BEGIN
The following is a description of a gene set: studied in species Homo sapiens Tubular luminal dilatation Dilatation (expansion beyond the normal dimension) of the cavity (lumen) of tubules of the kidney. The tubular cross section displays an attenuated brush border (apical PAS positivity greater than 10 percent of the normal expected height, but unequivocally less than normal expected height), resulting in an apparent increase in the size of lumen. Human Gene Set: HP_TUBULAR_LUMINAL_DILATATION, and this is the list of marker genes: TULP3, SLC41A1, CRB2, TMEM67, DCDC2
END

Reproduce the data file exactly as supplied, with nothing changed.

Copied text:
The following is a description of a gene set: studied in species Homo sapiens Tubular luminal dilatation Dilatation (expansion beyond the normal dimension) of the cavity (lumen) of tubules of the kidney. The tubular cross section displays an attenuated brush border (apical PAS positivity greater than 10 percent of the normal expected height, but unequivocally less than normal expected height), resulting in an apparent increase in the size of lumen. Human Gene Set: HP_TUBULAR_LUMINAL_DILATATION, and this is the list of marker genes: TULP3, SLC41A1, CRB2, TMEM67, DCDC2